A Philosophy of Comedy on Stage and Screen

Humor is a big part of our lives. Without entertainment projects, movies, and books, it would be sad. Therefore, this niche is intensely studied and paid attention to in universities. Students often write a movie critique essay, especially if they learn the art.

As far as we know, only human beings have a sense of humour – although chimps might laugh when tickled, and dogs respond similarly in play, Seth McFarlane’s fan-base is comprised exclusively of humans. Whilst animals and robots might feature as prominent characters in our favourite comic movies, shows and stand-up routines, we have no reason to suspect that their real-life brethren get the joke.

Drawing on the philosophy of Martin Heidegger, Shaun May attempts to address this issue – suggesting that there is something distinctive about human beings which grounds our ability to make and comprehend jokes. Guiding the reader through a range of examples, including the films of Charlie Chaplin, the stand-up of Francesca Martinez, the TV show Family Guy and Samuel Beckett’s Endgame, he demonstrates that in order to get the joke you have to ‘be there’.


Review of A Philosophy of Comedy on Stage and Screen 

By Jonathan Venn, Studies in Theatre and Performance (link)

In this sustained philosophical account, Shaun May attempts to unearth the hermeneutic conditions of comedy. In his own terms, May attempts to ask, ‘what makes us, human beings, the kind of creatures that can make and comprehend jokes’ (3). More specifically, May’s work directly and continually engages with the work and thought of Martin Heidegger.

The book is divided into two broad sections. In the opening part, May clearly outlines the mode of his analysis and the justification for his methodology. May, rather than attempting to make a socio-political critical commentary about the function of comedy, is interested in comic intelligibility itself. May attempts to distinguish between a theory of humour and a phenom- enology of humour. He argues a theoretical approach to humour involves treating humour as information that can be isolated and analysed; May claims that ‘this is deeply problematic because in deworlding the joke, you lose the very thing that makes it intelligible in the first place – the referential context’ (25). Instead, May establishes the necessity of a descriptive phenomenology that doesn’t attempt to critically isolate humour from its surroundings, but rather ‘keeps the humour in its native context, using case studies to frame and focus the inquiry’ (25). In order to perform this phenomenology and draw out these conditions of the comedic, May draws heavily upon Heideggerian thought; he is clear in his reasoning for using Heideggerian phenomenology, and the particular interpretation of Heidegger he puts into operation. May’s explanations for his methodology are consistently clear and well argued; he positions himself within and against a wider scholarship of comedy. For those unfamiliar with Heidegger’s work, his explanations are lucid and careful, preparing us for the deeper work across the later parts of the book.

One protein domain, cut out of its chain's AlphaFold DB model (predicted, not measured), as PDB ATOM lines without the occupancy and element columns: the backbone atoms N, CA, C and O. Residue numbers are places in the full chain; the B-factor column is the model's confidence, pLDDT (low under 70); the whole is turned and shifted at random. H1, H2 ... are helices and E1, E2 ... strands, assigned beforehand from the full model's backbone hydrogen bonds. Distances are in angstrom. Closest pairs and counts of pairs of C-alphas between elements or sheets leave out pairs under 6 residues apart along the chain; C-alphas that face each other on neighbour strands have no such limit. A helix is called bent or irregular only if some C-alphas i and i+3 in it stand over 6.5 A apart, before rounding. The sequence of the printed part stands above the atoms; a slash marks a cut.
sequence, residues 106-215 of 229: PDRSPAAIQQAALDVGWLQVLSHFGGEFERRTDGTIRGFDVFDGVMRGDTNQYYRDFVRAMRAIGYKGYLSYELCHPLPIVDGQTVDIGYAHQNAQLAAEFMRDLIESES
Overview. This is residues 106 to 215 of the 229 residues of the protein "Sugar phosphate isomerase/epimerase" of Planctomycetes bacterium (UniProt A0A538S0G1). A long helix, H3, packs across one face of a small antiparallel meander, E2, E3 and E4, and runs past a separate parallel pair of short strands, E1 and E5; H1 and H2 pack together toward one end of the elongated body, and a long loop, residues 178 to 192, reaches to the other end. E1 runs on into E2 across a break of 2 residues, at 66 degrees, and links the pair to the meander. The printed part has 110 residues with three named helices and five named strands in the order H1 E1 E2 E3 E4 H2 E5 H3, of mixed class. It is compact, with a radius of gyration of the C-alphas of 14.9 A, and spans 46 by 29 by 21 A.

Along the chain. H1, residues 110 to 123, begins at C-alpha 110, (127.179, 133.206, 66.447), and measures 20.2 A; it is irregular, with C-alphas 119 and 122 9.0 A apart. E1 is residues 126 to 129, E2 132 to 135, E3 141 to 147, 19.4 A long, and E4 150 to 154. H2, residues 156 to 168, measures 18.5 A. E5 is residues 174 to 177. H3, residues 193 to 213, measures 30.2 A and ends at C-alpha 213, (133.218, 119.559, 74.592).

Having established his methodology and philosophical justifications, May uses the second section to practise the phenomenological analysis of comedy. Across the four chapters, he performs four different phenomenological understandings of comedy: looking at dysfunctional objects, anthropic objects (anthropic denotes Heidegger’s notion of Dasein, as an active being- in-the-world), anthropic animals and physical impairment. His use of the various comedic examples are not meant to be simply illustrative of a philosophical concept, ‘but rather a clearer expression of the fundamental structures surrounding comic intelligibility that are not usually so noticeable’ (10).